Inductees included the Oak Ridge Boys, Jim Ed Brown and the Browns, and legendary guitarist Grady Martin

By Nancy Kruh
Updated October 26, 2015 06:15 PM
Rick Diamond/Getty

Dierks Bentley was there to honor the fellow Grand Ole Opry star who was “nice and warm and welcoming every time I played.” Trisha Yearwood was there to honor the country quartet she and her sister mimicked in their living room growing up. And Garth Brooks was there because, well, he’s already in country music’s most exclusive “club,” so he was happy to welcome its newest members.

All three stars were at the induction ceremony for the Country Music Hall of Fame, held Sunday night in Nashville, and they were among the performers who sang songs made famous by the hall’s 2015 class: the Oak Ridge Boys, Jim Ed Brown and the Browns, and legendary guitarist Grady Martin.

Though the new Hall of Famers all made their greatest marks decades ago, Brooks noted that every artist today is standing on their shoulders.

“You have to learn it from somebody,” Brooks said. “And who you learn it from is Jim Ed Brown, who comes up to you as a scared kid and puts his arm around you and says, ‘Don’t worry, this is cake. Just watch this. Do this.’ Buck Owens was that way. Porter Wagoner was that way. Bill Anderson. … You’re lucky to be in this chain. Very fortunate.”

Brooks, who opened for the Oak Ridge Boys early in his career, accompanied his wife, Yearwood, on acoustic guitar for “I’ll Be True to You,” the first of the Oak Ridge Boys’ 17 No. 1 hits. The Nitty Gritty Dirt Band’s Jeff Hanna delivered the Oaks’ “Leaving Louisiana in the Broad Daylight,” the song Yearwood remembers singing with her sister.

The Oaks’ signature hit, “Elvira,” was turned over to family: It was performed by the Martin Family Circus, made up of Oaks lead singer Duane Allen’s son-in-law Paul Martin (formerly of Exile), daughter Jamie and their four children, ages 8 to 17.

Hall of Famer Kenny Rogers formally inducted Allen and band mates Joe Bonsall, William Lee Golden, and Richard Sterban.

In their thank-yous, the members left no doubt the honor marks the pinnacle of their lengthy career. “Long after we’re gone,” Bonsall said, “we’ll still be here.”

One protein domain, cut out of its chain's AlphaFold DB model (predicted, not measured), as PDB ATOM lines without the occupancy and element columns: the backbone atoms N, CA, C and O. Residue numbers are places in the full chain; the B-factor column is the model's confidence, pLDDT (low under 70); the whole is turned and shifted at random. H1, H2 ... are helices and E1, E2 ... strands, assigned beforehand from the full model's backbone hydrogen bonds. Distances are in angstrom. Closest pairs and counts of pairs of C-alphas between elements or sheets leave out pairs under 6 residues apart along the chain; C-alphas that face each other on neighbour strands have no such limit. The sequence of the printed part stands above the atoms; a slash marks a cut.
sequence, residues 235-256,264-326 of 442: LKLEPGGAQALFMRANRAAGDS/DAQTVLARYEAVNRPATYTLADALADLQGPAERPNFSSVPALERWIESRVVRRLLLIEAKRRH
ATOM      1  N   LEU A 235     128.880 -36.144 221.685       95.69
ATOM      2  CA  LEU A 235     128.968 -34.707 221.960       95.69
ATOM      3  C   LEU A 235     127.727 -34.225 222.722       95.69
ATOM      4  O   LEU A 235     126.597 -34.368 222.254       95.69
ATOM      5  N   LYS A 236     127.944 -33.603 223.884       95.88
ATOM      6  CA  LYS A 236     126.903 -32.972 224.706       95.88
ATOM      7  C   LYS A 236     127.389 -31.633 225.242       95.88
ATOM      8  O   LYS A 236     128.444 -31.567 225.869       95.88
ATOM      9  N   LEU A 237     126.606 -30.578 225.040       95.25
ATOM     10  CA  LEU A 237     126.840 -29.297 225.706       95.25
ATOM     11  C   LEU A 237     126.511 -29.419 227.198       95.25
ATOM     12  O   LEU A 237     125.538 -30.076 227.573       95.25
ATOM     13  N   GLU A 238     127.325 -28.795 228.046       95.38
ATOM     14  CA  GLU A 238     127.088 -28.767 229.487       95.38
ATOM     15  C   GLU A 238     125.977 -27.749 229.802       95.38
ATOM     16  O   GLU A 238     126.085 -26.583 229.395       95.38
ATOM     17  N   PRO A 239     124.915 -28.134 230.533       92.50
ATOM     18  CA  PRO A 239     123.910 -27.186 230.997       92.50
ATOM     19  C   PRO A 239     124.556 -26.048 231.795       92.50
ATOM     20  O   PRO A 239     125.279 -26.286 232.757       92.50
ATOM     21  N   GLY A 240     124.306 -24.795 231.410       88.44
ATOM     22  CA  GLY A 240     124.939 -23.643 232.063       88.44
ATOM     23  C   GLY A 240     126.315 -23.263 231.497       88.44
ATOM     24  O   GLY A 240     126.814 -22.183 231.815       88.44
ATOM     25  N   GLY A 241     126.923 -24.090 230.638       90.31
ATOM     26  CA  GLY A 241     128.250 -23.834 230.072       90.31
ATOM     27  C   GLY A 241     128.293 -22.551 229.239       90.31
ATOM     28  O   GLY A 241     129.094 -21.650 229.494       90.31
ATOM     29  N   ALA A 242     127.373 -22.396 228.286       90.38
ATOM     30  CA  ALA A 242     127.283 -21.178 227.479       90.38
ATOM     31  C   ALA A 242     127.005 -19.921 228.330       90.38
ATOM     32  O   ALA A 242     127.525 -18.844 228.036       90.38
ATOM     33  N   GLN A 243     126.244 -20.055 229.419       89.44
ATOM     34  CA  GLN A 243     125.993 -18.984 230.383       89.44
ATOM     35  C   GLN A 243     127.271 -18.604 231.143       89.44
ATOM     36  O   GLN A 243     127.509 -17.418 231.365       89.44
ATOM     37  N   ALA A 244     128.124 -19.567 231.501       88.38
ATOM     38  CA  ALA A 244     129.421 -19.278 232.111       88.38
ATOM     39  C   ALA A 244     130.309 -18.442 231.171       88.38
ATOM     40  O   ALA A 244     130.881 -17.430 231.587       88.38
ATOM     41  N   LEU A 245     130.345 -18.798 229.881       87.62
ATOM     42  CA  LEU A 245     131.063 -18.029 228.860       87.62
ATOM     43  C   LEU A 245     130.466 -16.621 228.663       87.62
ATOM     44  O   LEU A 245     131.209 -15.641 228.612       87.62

Here is the Country Music Hall of Fame and Museum’s rotunda, where the three new plaques will hang. They were unveiled during the three-hour ceremony, an invitation-only event, that took place in the museum’s 800-seat CMA Theater.

Bentley paid tribute to Jim Ed Brown with “Pop a Top,” a song Bentley said he covered many times in his years before stardom. It was a solo hit for Brown in 1967 soon after the Browns split so sisters Maxine and Bonnie could raise their families. Jim Ed and Maxine began as a duo in 1954, and Bonnie joined them a year later.

Jim Ed Brown received his medallion on June 4 in a Nashville hospital, where he succumbed to cancer, at age 81, a week later. At the Sunday ceremony, the sisters, along with Jim Ed’s widow, Becky, accepted the honor from Hall of Famer Bobby Bare.

Hall of Famer Vince Gill played Grady Martin’s memorable Spanish guitar part on “El Paso,” and he helped out Marty Stuart and his band on the song s high notes. (The 1959 hit was written and originally recorded by Marty Robbins.) Brenda Lee, another Hall of Famer, formally inducted Martin, who died in 2001, and Martin’s son, Josh, accepted the honor for the family. Lee noted that Martin was there when she first walked into the studio at age 10, and he eventually “played on just about everything I ever did.”

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